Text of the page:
Minnesota planning for solar panel recycling

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Minnesota has installed 1,287 megawatts of solar as of the third quarter of 2019. That’s enough solar to power more than 179,000 homes according to the Solar Energy Industries Association. Clean energy technologies are experiencing rapid growth thanks to increased demand, quickly declining costs and greater public awareness.

Deployment of solar photovoltaic (PV) in Minnesota and across the U.S. shows no signs of slowing. In an effort to head off potential problems seen with other kinds of electronic waste (like stockpiling and improper disposal), the Minnesota Pollution Control Agency (MPCA) has begun researching and collecting input on how PV panel disposal should be handled.

While most of the solar panels being installed today will have a lifespan of 20-30 years, it’s important to begin planning for the end-of-life of these materials now. Estimates using data from the International Renewable Energy Agency (IRENA) show Minnesota could have more than 6 million end-of-life solar PV panels (127,500 metric tons) by 2050.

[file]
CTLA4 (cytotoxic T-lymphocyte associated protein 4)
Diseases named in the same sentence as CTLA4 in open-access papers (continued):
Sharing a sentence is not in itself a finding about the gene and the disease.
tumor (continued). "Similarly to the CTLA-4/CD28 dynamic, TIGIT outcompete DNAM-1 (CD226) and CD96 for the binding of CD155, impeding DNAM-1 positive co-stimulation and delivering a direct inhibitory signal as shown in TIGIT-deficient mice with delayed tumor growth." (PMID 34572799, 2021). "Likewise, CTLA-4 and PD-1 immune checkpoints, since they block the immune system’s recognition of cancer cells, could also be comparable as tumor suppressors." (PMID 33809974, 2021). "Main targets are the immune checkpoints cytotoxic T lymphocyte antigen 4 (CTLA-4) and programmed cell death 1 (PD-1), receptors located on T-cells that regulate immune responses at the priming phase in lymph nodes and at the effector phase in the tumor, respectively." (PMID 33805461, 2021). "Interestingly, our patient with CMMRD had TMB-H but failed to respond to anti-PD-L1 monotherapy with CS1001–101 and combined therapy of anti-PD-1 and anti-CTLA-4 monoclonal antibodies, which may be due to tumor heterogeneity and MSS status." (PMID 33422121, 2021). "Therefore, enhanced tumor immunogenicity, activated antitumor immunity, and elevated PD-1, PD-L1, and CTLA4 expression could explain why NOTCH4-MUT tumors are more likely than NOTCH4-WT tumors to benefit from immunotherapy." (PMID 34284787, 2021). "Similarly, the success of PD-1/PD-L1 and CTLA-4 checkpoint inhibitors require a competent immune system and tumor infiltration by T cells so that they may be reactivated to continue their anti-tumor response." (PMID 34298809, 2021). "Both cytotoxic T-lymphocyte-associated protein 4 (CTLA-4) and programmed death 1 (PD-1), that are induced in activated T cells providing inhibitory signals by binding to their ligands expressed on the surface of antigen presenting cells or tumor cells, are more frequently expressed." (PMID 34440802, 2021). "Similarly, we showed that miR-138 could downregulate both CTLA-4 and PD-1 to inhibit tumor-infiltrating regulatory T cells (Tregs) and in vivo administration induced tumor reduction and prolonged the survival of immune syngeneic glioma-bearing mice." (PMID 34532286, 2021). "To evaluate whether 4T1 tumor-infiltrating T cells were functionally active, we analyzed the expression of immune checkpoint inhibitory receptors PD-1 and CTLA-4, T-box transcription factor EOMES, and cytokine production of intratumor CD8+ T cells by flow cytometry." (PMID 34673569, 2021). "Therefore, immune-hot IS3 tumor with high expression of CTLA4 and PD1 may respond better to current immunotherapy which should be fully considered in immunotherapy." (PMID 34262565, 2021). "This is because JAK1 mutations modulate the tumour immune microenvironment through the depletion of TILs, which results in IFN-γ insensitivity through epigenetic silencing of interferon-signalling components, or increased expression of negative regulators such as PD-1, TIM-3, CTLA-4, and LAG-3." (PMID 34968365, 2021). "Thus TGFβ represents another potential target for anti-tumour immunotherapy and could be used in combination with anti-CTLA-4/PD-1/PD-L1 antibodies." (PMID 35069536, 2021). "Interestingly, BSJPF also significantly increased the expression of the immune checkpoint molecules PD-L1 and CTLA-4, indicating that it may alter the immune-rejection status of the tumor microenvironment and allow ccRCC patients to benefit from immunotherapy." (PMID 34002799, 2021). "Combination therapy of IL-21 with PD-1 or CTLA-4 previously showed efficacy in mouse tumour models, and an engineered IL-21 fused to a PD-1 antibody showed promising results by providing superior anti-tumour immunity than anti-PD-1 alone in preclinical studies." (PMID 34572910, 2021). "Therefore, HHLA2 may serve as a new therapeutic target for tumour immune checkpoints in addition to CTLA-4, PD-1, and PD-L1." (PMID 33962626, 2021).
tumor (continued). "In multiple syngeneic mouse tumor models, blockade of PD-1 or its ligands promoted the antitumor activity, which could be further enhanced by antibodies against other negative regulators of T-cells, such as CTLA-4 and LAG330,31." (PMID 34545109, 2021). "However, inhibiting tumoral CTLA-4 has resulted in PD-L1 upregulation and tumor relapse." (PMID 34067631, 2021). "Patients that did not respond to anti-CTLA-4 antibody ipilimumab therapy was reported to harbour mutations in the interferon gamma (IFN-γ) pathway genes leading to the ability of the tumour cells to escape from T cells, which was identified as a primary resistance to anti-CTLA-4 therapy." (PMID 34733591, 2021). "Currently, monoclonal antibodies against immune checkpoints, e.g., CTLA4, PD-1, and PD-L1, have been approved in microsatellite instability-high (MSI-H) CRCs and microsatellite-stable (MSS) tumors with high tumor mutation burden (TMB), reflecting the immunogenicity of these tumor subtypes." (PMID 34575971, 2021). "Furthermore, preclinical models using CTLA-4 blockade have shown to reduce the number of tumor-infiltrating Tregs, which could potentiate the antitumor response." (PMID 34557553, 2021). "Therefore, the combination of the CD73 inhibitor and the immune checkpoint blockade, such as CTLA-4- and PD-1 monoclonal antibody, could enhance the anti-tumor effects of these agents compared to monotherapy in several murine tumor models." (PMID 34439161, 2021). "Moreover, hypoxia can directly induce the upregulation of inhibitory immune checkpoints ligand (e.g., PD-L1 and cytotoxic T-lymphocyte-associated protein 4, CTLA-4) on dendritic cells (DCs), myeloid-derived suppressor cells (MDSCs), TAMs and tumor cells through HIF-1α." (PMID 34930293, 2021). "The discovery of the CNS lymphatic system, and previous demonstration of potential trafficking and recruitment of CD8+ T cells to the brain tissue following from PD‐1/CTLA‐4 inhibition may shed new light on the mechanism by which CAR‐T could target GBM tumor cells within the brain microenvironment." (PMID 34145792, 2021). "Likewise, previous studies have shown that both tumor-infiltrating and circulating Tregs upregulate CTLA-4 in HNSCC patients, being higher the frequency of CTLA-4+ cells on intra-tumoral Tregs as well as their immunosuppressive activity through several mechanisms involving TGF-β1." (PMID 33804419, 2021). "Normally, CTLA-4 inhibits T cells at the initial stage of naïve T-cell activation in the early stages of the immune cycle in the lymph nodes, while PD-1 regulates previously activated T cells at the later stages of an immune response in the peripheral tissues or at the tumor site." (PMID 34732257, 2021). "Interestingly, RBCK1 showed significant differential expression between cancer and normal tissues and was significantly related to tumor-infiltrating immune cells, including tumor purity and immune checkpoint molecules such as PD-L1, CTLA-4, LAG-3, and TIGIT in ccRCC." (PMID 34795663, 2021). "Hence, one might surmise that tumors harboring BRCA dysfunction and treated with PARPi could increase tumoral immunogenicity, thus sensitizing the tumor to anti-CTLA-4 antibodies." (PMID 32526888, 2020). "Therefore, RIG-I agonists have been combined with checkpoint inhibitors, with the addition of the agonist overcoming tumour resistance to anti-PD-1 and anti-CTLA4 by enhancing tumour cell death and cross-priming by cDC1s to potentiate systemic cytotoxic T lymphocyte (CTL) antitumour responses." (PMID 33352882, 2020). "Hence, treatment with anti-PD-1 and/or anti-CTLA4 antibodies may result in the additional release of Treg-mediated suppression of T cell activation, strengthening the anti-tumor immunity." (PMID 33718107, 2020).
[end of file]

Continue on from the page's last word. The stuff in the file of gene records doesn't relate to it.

Planning for end-of-life helps conserve and protect the environment, while also minimizing potential costs or other barriers that could hamper solar PV deployment. Planning ahead can also establish better coordination across the product lifecycle, from manufactures who design the panels, to companies whose business models are impacted by product changes, to recyclers and waste management providers who may innovate new potential end-uses for the product. (This coordination is especially important as interest grows in the circular economy, which is focused on recovering and regenerating materials for as long as possible.)

The MPCA has developed a white paper on solar panel recycling and held several webinars to learn about other states’ approaches, the processes used by solar panel manufacturers, and learn from public and private research laboratories. The discussion will resume in early 2020 and participation from companies across the solar industry is encouraged.

Please reach out to Lily Osborne if you have questions about the information included in this post. Please reach out to the MPCA’s electronics team if you would like access to the white paper or to be included on their distribution list.